Your employees are the backbone of your business. The life and soul of the organisation, the people creating and pushing your product or service. So, surely, they can’t be putting your business at risk? Well, that’s where you’re wrong. It’s 2018, and not to make you skeptical, but there’s a lot of malware out there ready to cause you and your business all sorts of security issues.
In order to overcome and prevent security disasters, staff training is of high importance. But, what are we looking for? What do we need to be training our employees on or teaching them to prevent large-scale IT security disasters? And how are employees putting my business at risk in the first place?
Well, there is a multitude of ways security can be breached, some more simple than others.
Here are a few examples:
- Weak passwords
- Using public wifi
- Sharing passwords/login details
- Saving business data to their own devices
- Failing to install updates
Passwords – yup, as easy as that. You wouldn’t believe how easy it can be for someone to hack a password, especially to that all-important-data that is most definitely confidential and detrimental to your organisation in the wrong hands.
If you picture one employee having an easily cracked password, multiply that by how many employees you have (with weak passwords) …that is a lot of passwords and access in the wrong hands. A recipe for disaster, a data-security-disaster to be specific.
What should we do to prevent this?
First, you need a “password policy” within your organization. Perhaps implement a system which means employees have to regularly change their passwords, for example, every 3-4 months. There are simple and effective solutions easy to implement throughout your organisation. Introduce passwords prompts that only accept nine character passwords that are a combination of numbers, symbols, and letters both lowercase and uppercase. By educating your organisation’s employees on the need for password strength, as well as introducing policies for passwords, you will be taking a huge leap in the right direction, protecting your company from within.
Downloads, downloads, downloads…
With multiple employees, it can be difficult to keep track of everything going on – after all, more often than not they are in charge of their own working area and devices. When an employee innocently downloads an extension or is swayed into clicking on a link from a dodgy email server – all hell can break loose in minutes. In saying this, your employee was probably trying to help whether that be to increase productivity or efficiency, and it backfired. Once a virus is downloaded, it can travel relatively quickly, and not just through that one isolated workstation, often through the whole network. The last thing your business wants is the virus or hacker getting to important data, so maybe it’s time to think about some network isolation.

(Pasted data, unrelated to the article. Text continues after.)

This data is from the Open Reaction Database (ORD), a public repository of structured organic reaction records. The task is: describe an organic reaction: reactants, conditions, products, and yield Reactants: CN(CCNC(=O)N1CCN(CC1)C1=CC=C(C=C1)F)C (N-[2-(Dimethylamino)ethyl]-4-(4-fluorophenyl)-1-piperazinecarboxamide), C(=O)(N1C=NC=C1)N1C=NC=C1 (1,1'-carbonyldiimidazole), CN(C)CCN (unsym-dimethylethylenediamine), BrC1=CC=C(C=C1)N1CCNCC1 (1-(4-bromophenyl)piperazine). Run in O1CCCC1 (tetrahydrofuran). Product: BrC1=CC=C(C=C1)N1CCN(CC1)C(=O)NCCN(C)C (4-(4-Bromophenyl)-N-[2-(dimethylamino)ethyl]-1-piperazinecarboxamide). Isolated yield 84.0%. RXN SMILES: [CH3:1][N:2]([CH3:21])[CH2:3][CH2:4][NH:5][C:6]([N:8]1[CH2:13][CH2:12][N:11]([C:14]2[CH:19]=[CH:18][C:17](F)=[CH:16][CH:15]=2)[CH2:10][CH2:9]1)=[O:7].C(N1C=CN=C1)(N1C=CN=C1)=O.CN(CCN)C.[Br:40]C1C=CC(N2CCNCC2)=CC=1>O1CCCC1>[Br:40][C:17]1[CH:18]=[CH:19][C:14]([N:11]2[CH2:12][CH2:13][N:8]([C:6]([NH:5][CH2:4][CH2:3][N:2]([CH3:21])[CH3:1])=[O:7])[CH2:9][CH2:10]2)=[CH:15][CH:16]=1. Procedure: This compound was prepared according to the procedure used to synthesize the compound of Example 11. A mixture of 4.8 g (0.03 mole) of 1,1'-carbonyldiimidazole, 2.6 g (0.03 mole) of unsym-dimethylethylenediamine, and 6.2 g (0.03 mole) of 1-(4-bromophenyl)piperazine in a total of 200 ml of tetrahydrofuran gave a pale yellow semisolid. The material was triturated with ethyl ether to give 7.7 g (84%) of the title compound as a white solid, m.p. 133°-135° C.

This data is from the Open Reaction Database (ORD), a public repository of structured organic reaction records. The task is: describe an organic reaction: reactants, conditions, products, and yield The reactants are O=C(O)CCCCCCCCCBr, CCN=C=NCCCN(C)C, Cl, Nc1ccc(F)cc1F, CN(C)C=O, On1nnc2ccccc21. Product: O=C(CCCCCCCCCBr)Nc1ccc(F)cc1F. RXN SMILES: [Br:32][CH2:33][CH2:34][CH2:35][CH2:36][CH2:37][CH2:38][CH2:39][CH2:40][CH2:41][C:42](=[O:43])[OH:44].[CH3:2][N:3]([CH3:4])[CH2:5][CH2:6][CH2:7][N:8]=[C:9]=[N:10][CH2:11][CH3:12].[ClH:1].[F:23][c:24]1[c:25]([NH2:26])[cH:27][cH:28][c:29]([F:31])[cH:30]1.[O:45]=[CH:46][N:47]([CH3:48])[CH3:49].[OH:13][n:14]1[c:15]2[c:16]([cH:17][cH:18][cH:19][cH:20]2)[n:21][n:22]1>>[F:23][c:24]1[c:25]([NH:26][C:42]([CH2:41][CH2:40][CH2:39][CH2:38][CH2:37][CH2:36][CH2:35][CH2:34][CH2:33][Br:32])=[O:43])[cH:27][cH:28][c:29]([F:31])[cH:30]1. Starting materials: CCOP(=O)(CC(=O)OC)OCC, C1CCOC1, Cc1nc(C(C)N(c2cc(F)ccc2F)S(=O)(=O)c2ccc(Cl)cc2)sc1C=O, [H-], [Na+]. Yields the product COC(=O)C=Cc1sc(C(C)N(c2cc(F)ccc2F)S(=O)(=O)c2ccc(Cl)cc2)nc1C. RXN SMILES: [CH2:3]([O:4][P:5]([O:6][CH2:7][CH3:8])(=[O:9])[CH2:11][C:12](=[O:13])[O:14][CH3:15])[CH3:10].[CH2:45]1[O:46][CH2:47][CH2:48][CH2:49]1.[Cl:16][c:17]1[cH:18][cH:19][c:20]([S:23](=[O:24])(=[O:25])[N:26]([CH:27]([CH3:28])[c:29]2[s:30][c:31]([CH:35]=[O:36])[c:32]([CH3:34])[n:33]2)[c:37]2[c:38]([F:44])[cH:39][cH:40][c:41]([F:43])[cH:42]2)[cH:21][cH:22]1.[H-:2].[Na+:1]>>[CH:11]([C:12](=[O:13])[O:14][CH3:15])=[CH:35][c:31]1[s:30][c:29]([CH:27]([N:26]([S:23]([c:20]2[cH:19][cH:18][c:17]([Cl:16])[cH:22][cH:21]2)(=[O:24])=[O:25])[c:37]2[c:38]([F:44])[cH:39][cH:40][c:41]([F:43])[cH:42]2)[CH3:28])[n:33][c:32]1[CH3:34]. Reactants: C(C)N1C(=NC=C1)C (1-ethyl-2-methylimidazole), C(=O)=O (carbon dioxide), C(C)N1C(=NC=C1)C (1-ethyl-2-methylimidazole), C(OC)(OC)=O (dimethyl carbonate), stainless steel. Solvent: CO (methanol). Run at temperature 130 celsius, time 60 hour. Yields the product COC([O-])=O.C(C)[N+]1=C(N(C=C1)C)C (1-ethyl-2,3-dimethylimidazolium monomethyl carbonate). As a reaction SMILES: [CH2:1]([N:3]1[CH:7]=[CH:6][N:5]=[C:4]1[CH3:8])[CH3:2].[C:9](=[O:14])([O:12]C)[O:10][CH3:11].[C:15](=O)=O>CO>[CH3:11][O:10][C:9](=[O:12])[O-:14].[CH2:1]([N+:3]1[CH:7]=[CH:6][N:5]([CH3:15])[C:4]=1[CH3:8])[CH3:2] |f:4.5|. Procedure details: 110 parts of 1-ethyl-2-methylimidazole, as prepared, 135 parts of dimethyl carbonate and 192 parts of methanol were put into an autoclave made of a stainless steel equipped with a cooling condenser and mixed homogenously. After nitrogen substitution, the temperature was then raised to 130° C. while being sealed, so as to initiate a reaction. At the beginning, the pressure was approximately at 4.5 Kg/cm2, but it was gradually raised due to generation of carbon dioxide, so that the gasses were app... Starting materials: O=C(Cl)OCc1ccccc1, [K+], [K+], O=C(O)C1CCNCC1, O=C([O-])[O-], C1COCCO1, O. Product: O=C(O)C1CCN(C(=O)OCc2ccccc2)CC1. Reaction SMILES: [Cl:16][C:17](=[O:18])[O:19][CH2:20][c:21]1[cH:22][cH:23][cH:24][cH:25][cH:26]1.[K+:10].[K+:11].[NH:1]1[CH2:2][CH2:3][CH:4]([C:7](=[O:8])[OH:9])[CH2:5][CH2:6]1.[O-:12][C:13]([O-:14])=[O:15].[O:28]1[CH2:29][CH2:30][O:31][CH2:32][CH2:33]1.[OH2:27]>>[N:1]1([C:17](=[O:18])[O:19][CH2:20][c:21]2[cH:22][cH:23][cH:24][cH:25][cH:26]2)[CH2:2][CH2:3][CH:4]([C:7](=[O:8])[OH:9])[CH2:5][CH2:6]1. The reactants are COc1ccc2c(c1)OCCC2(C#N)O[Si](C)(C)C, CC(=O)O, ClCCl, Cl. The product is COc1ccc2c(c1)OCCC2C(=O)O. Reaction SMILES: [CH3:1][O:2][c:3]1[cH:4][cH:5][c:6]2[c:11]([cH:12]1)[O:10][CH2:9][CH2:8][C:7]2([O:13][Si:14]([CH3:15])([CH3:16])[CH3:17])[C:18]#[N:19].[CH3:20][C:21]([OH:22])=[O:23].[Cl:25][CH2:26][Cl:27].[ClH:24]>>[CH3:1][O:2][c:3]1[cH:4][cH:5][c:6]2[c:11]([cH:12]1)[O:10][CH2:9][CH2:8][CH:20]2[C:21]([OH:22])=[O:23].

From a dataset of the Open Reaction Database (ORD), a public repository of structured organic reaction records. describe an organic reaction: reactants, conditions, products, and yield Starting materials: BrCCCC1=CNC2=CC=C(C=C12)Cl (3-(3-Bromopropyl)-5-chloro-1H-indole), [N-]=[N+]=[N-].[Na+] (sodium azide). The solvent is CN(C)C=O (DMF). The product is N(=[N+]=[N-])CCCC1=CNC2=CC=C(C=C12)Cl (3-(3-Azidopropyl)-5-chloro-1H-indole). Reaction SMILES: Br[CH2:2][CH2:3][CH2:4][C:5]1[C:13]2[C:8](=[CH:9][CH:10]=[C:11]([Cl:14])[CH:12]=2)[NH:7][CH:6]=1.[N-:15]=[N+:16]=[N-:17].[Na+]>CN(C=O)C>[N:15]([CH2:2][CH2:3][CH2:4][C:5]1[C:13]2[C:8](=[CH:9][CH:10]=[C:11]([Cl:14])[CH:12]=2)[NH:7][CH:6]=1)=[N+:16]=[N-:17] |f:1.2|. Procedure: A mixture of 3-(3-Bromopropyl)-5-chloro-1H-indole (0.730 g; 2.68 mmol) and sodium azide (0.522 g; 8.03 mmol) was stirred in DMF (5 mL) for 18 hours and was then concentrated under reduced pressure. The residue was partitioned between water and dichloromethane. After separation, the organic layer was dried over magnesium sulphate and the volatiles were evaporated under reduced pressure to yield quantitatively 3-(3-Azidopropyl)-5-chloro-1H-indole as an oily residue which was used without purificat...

Prevent the virus’!
If you have a disaster recovery plan, then daily backups should already be set in motion. If you don’t, it’s a good idea to think about running virus scanners daily. This method can help eliminate virus’ on a single machine and help reduce data loss and consequential damage.
Downloads should be limited, so again, educating employees is key. Inform them of the dangers of clickbait via emails and ensure the company forms a security-focused culture to prevent any mishaps in the future.
Taking advantage of that free public Wi-Fi? Think again!
You’re in a hurry, or you’ve not paid last month’s Wi-Fi bill and you need internet quickly. That’s all very well for your weekends spent in cafes browsing the news and the latest football scores. But in the workplace, no, no, no! Public Wi-Fi tends to be unencrypted which means that anyone in a radius of the connection is able to intercept it with the right knowledge and skills.
Remember, most hackers do this for a living and are very equipped to cause some serious data issues. Employees on their work devices accessing public Wi-Fi are leaving themselves (and your organisation) open to harmful website redirects and virus’ getting to work as you browse.
Invest in a VPN
If you find yourself using public accessed Wi-Fi regularly then it’s time to purchase a virtual private network and give your computers, laptops, and tablets that extra layer of protection. This will help to improve security levels when devices are using the Wi-Fi or any other remote network.
Lost Portable Devices
This is every employee’s worst nightmare – the dreaded misplacement of an important piece of work equipment, please not the laptop, please! Believe it or not, it happens all the time. That flying business trip to Belfast, a mere 30-minute flight but you appear to have left your laptop in Starbucks. Not a great start. As an employee, you’re already picturing your bosses face, but, perhaps you should be more concerned about who gets their hand on your lost goods.
Not only does this make the data on your device vulnerable, it opens doors to your organisations network – some easier to close than others.
If you’re the kind of business where devices seem to follow you around, ensure all data is encrypted to the device drive and not just folders here and there. By doing this, next time your laptop or tablet goes AWOL, panic levels will decrease dramatically AND your organisation and network will be safe.
These are just a few of the ways how cybersecurity can be impacted. But remember, staff training is key. Take your organisations security seriously. Security disasters are easier to prevent than they are to fix!
If you are looking for more information or are looking to solidify your security, speak to us at Onestop IT. Not only do we provide exceptional IT security services to defend your organisation against cyber threats but we offer cybersecurity awareness training for you and your staff. Get in touch today!